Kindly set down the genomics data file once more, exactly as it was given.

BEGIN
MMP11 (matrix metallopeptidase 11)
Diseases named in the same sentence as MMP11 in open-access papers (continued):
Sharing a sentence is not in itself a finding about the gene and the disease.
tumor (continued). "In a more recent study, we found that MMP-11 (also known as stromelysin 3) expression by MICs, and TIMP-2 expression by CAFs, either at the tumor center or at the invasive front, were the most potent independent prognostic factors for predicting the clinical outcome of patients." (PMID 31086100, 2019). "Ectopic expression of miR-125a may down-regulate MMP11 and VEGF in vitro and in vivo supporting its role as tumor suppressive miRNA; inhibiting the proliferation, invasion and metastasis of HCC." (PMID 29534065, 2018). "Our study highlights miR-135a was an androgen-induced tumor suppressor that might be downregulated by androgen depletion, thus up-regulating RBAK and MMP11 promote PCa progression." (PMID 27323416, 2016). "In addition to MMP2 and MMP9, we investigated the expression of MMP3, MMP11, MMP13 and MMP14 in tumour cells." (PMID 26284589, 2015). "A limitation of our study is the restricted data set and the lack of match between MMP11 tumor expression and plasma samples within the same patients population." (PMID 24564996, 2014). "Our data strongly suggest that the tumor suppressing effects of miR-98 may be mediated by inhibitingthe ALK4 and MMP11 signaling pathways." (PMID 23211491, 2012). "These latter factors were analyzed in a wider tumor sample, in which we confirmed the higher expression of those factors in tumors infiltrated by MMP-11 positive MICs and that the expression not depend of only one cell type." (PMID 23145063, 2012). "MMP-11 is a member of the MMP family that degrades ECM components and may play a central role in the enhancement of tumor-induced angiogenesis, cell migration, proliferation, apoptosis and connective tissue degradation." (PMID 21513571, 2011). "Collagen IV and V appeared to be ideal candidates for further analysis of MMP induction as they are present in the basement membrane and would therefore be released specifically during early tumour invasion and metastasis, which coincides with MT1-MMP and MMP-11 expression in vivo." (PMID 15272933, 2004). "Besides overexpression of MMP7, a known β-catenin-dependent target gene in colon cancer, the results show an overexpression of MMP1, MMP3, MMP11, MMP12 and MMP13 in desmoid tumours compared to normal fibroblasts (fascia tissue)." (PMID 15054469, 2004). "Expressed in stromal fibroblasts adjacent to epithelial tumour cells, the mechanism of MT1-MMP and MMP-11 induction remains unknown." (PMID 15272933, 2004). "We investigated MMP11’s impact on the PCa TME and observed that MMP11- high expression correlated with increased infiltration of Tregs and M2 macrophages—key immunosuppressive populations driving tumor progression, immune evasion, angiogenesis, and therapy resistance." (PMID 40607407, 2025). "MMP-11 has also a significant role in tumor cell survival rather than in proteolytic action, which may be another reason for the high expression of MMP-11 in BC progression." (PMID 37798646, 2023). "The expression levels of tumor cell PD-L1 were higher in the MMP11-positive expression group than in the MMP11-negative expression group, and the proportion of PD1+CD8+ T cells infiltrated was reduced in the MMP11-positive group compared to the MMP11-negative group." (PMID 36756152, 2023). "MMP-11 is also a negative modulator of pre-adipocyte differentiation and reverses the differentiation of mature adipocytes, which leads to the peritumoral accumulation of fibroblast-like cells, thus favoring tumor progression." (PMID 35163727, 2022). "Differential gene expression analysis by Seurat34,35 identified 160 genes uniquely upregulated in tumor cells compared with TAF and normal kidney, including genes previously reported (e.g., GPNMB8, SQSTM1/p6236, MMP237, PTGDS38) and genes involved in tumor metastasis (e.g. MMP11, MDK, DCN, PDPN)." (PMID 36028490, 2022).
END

MMP11 (matrix metallopeptidase 11)
Diseases named in the same sentence as MMP11 in open-access papers (continued):
Sharing a sentence is not in itself a finding about the gene and the disease.
tumor (continued). "In a more recent study, we found that MMP-11 (also known as stromelysin 3) expression by MICs, and TIMP-2 expression by CAFs, either at the tumor center or at the invasive front, were the most potent independent prognostic factors for predicting the clinical outcome of patients." (PMID 31086100, 2019). "Ectopic expression of miR-125a may down-regulate MMP11 and VEGF in vitro and in vivo supporting its role as tumor suppressive miRNA; inhibiting the proliferation, invasion and metastasis of HCC." (PMID 29534065, 2018). "Our study highlights miR-135a was an androgen-induced tumor suppressor that might be downregulated by androgen depletion, thus up-regulating RBAK and MMP11 promote PCa progression." (PMID 27323416, 2016). "In addition to MMP2 and MMP9, we investigated the expression of MMP3, MMP11, MMP13 and MMP14 in tumour cells." (PMID 26284589, 2015). "A limitation of our study is the restricted data set and the lack of match between MMP11 tumor expression and plasma samples within the same patients population." (PMID 24564996, 2014). "Our data strongly suggest that the tumor suppressing effects of miR-98 may be mediated by inhibitingthe ALK4 and MMP11 signaling pathways." (PMID 23211491, 2012). "These latter factors were analyzed in a wider tumor sample, in which we confirmed the higher expression of those factors in tumors infiltrated by MMP-11 positive MICs and that the expression not depend of only one cell type." (PMID 23145063, 2012). "MMP-11 is a member of the MMP family that degrades ECM components and may play a central role in the enhancement of tumor-induced angiogenesis, cell migration, proliferation, apoptosis and connective tissue degradation." (PMID 21513571, 2011). "Collagen IV and V appeared to be ideal candidates for further analysis of MMP induction as they are present in the basement membrane and would therefore be released specifically during early tumour invasion and metastasis, which coincides with MT1-MMP and MMP-11 expression in vivo." (PMID 15272933, 2004). "Besides overexpression of MMP7, a known β-catenin-dependent target gene in colon cancer, the results show an overexpression of MMP1, MMP3, MMP11, MMP12 and MMP13 in desmoid tumours compared to normal fibroblasts (fascia tissue)." (PMID 15054469, 2004). "Expressed in stromal fibroblasts adjacent to epithelial tumour cells, the mechanism of MT1-MMP and MMP-11 induction remains unknown." (PMID 15272933, 2004). "We investigated MMP11’s impact on the PCa TME and observed that MMP11- high expression correlated with increased infiltration of Tregs and M2 macrophages—key immunosuppressive populations driving tumor progression, immune evasion, angiogenesis, and therapy resistance." (PMID 40607407, 2025). "MMP-11 has also a significant role in tumor cell survival rather than in proteolytic action, which may be another reason for the high expression of MMP-11 in BC progression." (PMID 37798646, 2023). "The expression levels of tumor cell PD-L1 were higher in the MMP11-positive expression group than in the MMP11-negative expression group, and the proportion of PD1+CD8+ T cells infiltrated was reduced in the MMP11-positive group compared to the MMP11-negative group." (PMID 36756152, 2023). "MMP-11 is also a negative modulator of pre-adipocyte differentiation and reverses the differentiation of mature adipocytes, which leads to the peritumoral accumulation of fibroblast-like cells, thus favoring tumor progression." (PMID 35163727, 2022). "Differential gene expression analysis by Seurat34,35 identified 160 genes uniquely upregulated in tumor cells compared with TAF and normal kidney, including genes previously reported (e.g., GPNMB8, SQSTM1/p6236, MMP237, PTGDS38) and genes involved in tumor metastasis (e.g. MMP11, MDK, DCN, PDPN)." (PMID 36028490, 2022).